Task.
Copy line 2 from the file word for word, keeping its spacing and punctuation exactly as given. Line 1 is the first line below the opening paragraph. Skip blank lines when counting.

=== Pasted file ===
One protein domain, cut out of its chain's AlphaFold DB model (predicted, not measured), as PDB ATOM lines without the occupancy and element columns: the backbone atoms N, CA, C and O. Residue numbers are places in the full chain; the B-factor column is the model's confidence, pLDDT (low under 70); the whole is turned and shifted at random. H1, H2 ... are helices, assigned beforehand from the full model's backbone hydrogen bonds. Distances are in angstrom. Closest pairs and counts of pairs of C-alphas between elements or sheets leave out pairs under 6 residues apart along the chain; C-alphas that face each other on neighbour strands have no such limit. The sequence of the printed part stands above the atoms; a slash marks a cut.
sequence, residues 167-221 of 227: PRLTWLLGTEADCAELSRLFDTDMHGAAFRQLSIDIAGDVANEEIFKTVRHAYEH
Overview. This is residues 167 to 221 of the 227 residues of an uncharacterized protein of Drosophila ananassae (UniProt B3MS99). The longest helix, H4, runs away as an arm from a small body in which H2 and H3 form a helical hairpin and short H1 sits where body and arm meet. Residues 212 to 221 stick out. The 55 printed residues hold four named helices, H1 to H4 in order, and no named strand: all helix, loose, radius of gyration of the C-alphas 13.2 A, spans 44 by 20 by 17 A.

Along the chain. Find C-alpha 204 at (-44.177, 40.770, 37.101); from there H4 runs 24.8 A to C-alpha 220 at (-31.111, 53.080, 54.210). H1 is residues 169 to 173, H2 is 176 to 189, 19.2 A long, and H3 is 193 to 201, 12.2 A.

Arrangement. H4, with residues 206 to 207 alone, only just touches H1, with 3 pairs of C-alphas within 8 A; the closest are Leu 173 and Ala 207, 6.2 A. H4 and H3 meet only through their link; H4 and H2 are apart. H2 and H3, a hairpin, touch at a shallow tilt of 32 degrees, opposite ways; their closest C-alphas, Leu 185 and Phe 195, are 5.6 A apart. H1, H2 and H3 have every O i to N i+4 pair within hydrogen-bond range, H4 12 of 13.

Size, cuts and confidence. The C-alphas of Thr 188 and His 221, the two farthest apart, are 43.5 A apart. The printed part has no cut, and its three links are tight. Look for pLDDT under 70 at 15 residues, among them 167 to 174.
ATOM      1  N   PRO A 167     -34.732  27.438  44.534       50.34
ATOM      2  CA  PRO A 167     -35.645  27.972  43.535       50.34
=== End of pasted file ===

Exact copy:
Overview. This is residues 167 to 221 of the 227 residues of an uncharacterized protein of Drosophila ananassae (UniProt B3MS99). The longest helix, H4, runs away as an arm from a small body in which H2 and H3 form a helical hairpin and short H1 sits where body and arm meet. Residues 212 to 221 stick out. The 55 printed residues hold four named helices, H1 to H4 in order, and no named strand: all helix, loose, radius of gyration of the C-alphas 13.2 A, spans 44 by 20 by 17 A.